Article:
Our stockings--the cats' are on the other side
In the past, we've done a very simple Christmas dinner--meatloaf and mac'n'cheese, Jeff's favorite meal. But I actually make that fairly often, at least I did before we moved here, and the beef available here isn't that good. I think I've found a new source that should have better beef, so maybe it'll get good again, but so far, my experience has been that Cambodia ruins meatloaf. So I asked Jeff if he preferred meatloaf or a more traditional Christmas menu, and we decided to go with traditional. I planned the menu for Christmas dinner within just a few days of Thanksgiving, then made the ingredient list. 

Our cat-proof tree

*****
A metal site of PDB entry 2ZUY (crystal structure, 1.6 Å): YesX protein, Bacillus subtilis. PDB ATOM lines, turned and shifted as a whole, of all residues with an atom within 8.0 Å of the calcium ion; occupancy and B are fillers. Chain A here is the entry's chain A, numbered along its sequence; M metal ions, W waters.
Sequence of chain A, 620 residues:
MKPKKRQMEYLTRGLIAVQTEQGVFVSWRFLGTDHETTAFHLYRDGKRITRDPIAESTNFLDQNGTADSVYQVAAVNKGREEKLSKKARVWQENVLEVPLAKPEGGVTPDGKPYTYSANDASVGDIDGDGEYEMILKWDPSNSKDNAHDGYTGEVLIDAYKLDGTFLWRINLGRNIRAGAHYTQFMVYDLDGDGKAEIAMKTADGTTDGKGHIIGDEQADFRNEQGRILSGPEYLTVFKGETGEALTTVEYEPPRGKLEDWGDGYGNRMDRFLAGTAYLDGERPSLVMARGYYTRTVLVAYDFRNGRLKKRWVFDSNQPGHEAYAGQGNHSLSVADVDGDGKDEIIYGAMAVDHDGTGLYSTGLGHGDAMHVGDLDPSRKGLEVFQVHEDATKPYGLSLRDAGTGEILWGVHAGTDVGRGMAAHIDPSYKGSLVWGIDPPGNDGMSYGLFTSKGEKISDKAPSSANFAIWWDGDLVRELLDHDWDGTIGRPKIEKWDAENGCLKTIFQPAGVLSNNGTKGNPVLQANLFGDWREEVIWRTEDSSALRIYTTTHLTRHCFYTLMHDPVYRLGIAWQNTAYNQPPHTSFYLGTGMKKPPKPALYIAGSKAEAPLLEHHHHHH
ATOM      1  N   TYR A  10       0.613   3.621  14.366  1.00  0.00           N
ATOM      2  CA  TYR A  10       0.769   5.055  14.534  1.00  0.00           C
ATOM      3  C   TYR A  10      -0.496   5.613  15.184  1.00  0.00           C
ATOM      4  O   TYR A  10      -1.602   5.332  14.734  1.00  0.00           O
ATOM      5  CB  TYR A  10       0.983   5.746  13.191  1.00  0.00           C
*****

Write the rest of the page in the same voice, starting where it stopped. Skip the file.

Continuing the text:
Based on the recommendations of several people, I ordered a smoked ham from Dan Meats, which imports meat from Australia and is the go-to place for cooked hams and turkeys. Most of the other ingredients looked to be available here or were already in my kitchen (a big thanks to my friend who read the Thanksgiving post, realized that canned pumpkin can be shipped APO, and sent me some!), with the exception of sweetened condensed milk, which I could not find in any of the three supermarkets I tried. That was very strange, as Jeff reported that Cambodians actually use the stuff to sweeten their coffee, but I looked high and low and everywhere in between, and I must have just missed it. In all three stores. (Let me just add here ... I miss the commissary!) I found a substitution recipe online and thought that I had everything I needed for that, but it turns out that I didn’t have baking powder. On Christmas Eve, as I was ready to make the pumpkin pie but realized that I was missing the one ingredient (either sweetened condensed milk, or the baking powder for the substitute), Jeff offered to go to the corner store near our house to see if they had it. Sure enough, they did—not the baking powder, either; they had the sweetened condensed milk! But I’m getting ahead of myself.